Yesterday, when I mentioned the death of Stan Sargent on March 6, I definitely was thinking what a fatal month March often is — so much so I plan on keeping my head down in an attempt to squeak through until April.
I even did a Memorial March bit back in 2012, citing deaths such as Lovecraft, Willeford, Edgar Rice Burroughs, plus noting the three-year anniversary of the passing of Steve Tompkins on March 23. Just noticed that Jim Cornelius jumped in this cycle to commemorate the nine-year anniversary — he encountered Tompk via some of his online scribblings and involvement in the once active blog for The Cimmerian magazine.
Anytime Tompk’s name pops up I usually think thoughts of mortality, because it was Tompkins who voiced the idea that Robert E. Howard fan and critical circles were bound to see a Great Extinction Event, where the huge numbers of people who came into play in the 1960s inevitably age out and fall by the wayside.
Not one or two every few years, but a sweeping of the windrows, a dozen, two or three dozen and more, within a few months!
And statistically I’m standing in that group, waiting to see How Many Go Before Me.
Tompk himself came in later than the herd we’re contemplating, and I’m not sure his early death could be considered as any kind of outlier. But the foretold Extinction Event has got to happen — there are a few specific fat guys in REH circles who have enormous rolls of lard on the backs of their necks, and no one’s betting on them beating the odds.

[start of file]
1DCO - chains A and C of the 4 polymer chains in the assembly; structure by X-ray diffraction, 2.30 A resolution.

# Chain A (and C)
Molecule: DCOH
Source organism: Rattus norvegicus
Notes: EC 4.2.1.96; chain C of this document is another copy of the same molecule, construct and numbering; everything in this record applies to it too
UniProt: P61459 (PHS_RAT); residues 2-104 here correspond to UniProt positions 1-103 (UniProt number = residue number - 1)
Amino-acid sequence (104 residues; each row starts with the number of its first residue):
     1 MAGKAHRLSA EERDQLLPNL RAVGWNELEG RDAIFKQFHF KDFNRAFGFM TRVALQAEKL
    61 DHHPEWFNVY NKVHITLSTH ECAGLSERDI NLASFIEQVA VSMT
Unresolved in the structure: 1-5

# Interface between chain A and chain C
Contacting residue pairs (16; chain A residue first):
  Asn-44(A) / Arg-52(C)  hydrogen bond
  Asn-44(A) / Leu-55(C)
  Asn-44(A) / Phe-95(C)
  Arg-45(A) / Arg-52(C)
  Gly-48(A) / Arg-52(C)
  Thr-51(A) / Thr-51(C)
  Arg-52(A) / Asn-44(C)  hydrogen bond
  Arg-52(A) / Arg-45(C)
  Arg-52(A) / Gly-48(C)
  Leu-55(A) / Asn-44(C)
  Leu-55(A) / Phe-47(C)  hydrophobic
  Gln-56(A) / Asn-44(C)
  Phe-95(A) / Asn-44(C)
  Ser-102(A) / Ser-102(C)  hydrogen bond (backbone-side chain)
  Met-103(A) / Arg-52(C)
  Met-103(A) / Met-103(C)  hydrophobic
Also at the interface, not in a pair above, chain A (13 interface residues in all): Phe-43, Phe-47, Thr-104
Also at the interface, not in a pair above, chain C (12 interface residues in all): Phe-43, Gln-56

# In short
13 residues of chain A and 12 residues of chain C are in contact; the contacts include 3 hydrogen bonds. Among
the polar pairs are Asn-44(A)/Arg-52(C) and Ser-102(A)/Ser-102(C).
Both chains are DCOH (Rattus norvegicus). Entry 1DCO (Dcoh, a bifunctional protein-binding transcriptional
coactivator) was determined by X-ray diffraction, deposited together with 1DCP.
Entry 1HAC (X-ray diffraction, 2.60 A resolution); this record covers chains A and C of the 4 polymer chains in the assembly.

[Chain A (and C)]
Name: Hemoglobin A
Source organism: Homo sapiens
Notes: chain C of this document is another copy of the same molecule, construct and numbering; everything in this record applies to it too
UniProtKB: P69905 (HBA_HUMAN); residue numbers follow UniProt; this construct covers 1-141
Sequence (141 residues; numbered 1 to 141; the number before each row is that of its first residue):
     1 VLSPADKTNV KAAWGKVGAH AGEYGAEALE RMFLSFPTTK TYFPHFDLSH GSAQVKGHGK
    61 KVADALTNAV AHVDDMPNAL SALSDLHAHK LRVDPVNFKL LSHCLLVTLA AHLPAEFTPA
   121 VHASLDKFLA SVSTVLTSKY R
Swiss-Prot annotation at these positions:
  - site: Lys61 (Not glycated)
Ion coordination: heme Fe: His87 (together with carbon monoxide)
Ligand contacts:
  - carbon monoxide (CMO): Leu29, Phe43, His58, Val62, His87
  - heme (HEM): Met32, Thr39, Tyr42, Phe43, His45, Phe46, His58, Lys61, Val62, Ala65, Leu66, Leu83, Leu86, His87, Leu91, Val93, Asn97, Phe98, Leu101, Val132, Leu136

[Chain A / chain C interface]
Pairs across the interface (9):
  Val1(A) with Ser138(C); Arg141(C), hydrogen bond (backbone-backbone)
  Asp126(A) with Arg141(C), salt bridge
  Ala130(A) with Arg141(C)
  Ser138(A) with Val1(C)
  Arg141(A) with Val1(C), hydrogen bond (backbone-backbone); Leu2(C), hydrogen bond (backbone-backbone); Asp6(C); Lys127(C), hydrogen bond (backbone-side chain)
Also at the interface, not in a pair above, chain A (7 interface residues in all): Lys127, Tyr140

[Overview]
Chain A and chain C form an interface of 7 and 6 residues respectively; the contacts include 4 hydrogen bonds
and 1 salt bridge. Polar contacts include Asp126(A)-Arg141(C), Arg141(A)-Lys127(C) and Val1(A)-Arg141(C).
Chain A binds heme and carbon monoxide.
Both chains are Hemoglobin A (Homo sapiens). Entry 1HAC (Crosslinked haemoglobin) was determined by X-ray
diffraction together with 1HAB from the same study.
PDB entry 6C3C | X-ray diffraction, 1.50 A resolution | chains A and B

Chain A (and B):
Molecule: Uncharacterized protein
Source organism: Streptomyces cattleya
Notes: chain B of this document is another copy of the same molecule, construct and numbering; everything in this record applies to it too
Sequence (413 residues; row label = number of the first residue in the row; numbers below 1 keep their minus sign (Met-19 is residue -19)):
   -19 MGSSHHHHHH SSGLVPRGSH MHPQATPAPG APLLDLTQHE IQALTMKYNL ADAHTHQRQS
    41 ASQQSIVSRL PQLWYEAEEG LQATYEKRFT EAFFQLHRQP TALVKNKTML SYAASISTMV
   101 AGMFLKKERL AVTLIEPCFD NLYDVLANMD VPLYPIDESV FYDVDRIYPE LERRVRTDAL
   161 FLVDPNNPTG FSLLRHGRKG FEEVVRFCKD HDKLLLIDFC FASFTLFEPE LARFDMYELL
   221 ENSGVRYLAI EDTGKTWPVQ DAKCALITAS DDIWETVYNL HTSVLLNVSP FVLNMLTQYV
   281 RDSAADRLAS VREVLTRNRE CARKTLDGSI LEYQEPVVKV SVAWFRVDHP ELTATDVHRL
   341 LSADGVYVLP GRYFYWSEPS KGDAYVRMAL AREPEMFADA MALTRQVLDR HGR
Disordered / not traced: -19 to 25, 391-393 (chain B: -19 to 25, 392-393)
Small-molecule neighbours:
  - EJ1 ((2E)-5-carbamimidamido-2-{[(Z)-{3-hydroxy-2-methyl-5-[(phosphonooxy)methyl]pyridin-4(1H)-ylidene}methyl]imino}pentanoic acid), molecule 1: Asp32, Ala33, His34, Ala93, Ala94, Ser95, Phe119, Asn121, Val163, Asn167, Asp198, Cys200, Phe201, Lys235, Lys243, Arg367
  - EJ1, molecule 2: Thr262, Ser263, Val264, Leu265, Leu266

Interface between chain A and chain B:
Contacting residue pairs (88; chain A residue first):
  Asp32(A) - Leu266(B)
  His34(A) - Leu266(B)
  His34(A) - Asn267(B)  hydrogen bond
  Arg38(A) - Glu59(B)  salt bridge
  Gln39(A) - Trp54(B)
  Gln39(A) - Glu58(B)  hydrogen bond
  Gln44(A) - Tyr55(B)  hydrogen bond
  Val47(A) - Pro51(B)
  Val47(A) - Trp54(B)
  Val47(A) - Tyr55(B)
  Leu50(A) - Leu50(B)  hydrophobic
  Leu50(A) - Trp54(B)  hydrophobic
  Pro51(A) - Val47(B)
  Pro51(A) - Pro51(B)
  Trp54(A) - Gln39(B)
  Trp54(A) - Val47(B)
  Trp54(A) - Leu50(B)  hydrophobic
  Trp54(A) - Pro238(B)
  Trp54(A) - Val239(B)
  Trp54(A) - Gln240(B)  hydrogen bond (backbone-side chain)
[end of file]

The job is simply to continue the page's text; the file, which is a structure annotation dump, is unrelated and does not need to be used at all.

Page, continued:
And by the way, The Cimmerian editor Leo Grin popped in a note that Stan Sargent sent him (Stan cracked the pages of TC with a poem back in the day) that has some interesting details about his 1979 sojourn in Iran:
When I was in Iran (3 months or so before the hostages were taken and the incident the film “Argo” is based on happened), most of the people didn’t care that I was American or [they] wanted to know if I had any disco records they could buy in secret. Heck, my friend and I even met Ayatollah Khomeini at his compound, and they all knew I was an American. But there were a few cities in which people would look at blue-eyed me too closely or ask if I was an American. At that point, I jabbered all the German I could remember from high school.